I think there should be a big , public trial, in a court of law, to determine which driver caused the accident. Such a trial would bring to the public's attention the need to be careful while passing bicycles.
I just hope nothing like this happens again.
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Old 07-27-10, 03:44 AM   #108
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Cool Bikes article

good photograph, if you want to ride a bike, it never hurts visit www.freebikes.us information about bicycle

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thanks
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Old 07-27-10, 03:57 AM   #109
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First Thing First before Buying a Mountain Bike
For some people owning the first mountain bike is the most exciting experience, and most of all for the cyclists. So many brands offer you the best bike ever and tempt you to possess it, but sometimes the prices make you reconsider to buy a new one. However, you need a bike for commuting, you so eager to possess it. So what you have to do?
First of all relax your mind no need to hurry or tempted by any various brands. Then, set your budget, you don’t have to push yourself to have full suspension bike if you don’t have enough money. You can also upgrade your old bike with some new parts. In this case you’ll have a new bike without costing a lot of money. But the most important thing when you decide to buy the new bike is deciding what kind of bike you need.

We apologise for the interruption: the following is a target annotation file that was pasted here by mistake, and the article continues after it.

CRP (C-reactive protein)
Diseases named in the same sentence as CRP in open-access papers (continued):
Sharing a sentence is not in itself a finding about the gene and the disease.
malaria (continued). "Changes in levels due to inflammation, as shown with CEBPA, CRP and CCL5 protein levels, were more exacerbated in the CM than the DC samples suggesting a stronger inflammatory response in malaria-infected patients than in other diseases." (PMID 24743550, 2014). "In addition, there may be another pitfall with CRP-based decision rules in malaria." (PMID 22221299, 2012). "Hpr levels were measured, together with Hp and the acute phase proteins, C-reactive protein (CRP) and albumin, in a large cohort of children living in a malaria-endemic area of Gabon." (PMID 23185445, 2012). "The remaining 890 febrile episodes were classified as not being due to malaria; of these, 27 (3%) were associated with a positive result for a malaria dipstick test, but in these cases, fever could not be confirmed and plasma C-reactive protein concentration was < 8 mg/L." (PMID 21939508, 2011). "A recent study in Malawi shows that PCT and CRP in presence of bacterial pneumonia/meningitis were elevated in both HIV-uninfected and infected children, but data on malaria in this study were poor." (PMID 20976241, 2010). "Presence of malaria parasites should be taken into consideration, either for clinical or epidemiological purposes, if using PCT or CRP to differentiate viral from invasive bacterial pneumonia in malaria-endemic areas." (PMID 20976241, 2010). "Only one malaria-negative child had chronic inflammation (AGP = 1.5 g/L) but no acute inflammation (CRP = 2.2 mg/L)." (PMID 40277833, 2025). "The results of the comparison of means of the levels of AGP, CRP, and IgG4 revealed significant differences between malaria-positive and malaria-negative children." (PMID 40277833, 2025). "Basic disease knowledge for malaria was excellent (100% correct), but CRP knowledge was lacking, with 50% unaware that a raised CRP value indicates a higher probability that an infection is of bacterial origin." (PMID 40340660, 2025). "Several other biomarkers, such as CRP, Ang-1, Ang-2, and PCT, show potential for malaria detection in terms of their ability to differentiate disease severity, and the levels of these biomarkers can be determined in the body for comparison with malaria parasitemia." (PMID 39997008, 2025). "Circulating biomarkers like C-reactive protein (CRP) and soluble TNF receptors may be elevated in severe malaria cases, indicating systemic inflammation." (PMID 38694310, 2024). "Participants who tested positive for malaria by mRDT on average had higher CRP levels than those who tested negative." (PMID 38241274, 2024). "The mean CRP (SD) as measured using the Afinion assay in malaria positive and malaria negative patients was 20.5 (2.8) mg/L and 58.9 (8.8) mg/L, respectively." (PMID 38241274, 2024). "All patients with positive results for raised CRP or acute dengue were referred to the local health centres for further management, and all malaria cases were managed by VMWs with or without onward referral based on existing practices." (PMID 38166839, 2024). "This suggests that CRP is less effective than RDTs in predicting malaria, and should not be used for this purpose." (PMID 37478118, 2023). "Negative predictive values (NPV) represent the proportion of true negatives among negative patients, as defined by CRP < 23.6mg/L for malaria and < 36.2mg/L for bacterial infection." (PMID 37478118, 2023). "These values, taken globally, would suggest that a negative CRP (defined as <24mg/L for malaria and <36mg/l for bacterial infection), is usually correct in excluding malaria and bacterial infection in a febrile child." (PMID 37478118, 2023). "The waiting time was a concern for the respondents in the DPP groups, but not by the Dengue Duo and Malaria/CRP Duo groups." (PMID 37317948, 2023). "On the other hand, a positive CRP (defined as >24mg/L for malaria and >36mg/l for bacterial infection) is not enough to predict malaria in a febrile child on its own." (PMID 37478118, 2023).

More information
www.freebikes.us/buy-mountain-bikes
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Old 07-27-10, 04:43 PM   #110
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Quote:
Originally Posted by Rusdianto View Post
good photograph, if you want to ride a bike, it never hurts visit www.freebikes.us information about bicycle

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How do you like this photograph?:

I just happened to be nearby when this taxi cab caught on fire.
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Old 07-27-10, 04:47 PM   #111
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Nice pic....
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[SIZE=1][B]What I like about Texas[/B]
http://www.youtube.com/watch?v=PGukLuXzH1E

Set F1re To The Ra1n ( NY Night Rain Ride)
http://www.youtube.com/watch?v=W7jfcWEkSrI
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Old 08-30-10, 10:55 AM   #112
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Blog entry, 30 august, 2010.

Looks like good weather, I think I'll go for a ride. Been thinking about how I'm getting older, and I doubt I'll ever ride as fast as I did when I was 22.